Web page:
More generally, the application of traditional project management and agile methodologies is still new to the law profession at large, and the transition to an LPM approach has been relatively slow. LexisNexis (2017)[13] notes, “There is an acknowledgement that law firms are trying to implement better project management systems and practices, but the overall perception is that they remain far behind where they need to be.”. The likely challenge is a lack of project management know-how, technology and process to make it happen.

 

Back in 2014, legal management consulting firm, Altman Weil, reported that law firms were in transition, “41.3% of the [USA-based] law firms surveyed (including 42% of the 350 largest US law firms) reported that training in Project Management (“PM”) is key to increased efficiency in legal service delivery”.[14]

Whether the law firm is delivering legal services, installing technology or running process improvement projects, legal project management principles apply to progressing all new initiatives. 

 

It goes beyond an application in legal service delivery, it offers the means to improve the law firm through their own internal project planning and execution.

Technology and the introduction of artificial intelligence is a growing area of interest for revolutionising law practice[15] and is being implemented using a project approach. This focus on technology, work flow and intelligent systems is also driving new innovation in legal software design, with many providers already specifically embedding legal project management processes directly into or based around their products, such as Exterro[16], LegalTrek[17], CAEL[18] and Dash[19] that promote legal project management functionality.

Even the role of ‘Legal Project Manager’ is becoming an increasingly popular position found predominantly in England, America and Australian law firms, evident by both the jobs being advertised and the titles appearing on individual profiles in professional social media platforms like LinkedIn.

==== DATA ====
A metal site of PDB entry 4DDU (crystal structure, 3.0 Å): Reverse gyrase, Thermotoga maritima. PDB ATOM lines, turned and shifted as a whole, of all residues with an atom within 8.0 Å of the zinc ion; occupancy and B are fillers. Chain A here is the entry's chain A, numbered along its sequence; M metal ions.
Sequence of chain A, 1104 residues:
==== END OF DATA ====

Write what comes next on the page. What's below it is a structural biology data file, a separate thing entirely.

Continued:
One solution towards lowering operating costs for complex matters involving a legal team  is a shift from relying on the lead solicitor to attracting professional project managers moving into the law sector. In this way, the legal project manager takes on the coordination of the more mundane tasks, leaving the lawyers to concentrate on the legal issues. The driver is to reduce the internal spend of guiding the legal matter process by using a non-lawyer legal project manager who can deal with the process, technology, communications and ensuring key stakeholders are adequately engaged.

 

What is clear is that traditional project management is providing a new paradigm of thinking, and gives insight to the way legal matters are planned and managed. It also provides the benefit to better lead any required transformation changes within the legal practice or in-house counsel portfolio, now being driven by client demands, the need to improve internal culture, and as a means to embrace technology advances.  Legal project management is being embedded in teaching, technology, and practice management approaches, and lawyers are encouraged to consider how LPM can enable them to become more agile and adaptive to the progressive legal profession changes that lay ahead.

Notes

 

1. Law Council of Australia 

2. ACL (2016) What is the College of Law?, Brief, November 2016, The Law Society of WA.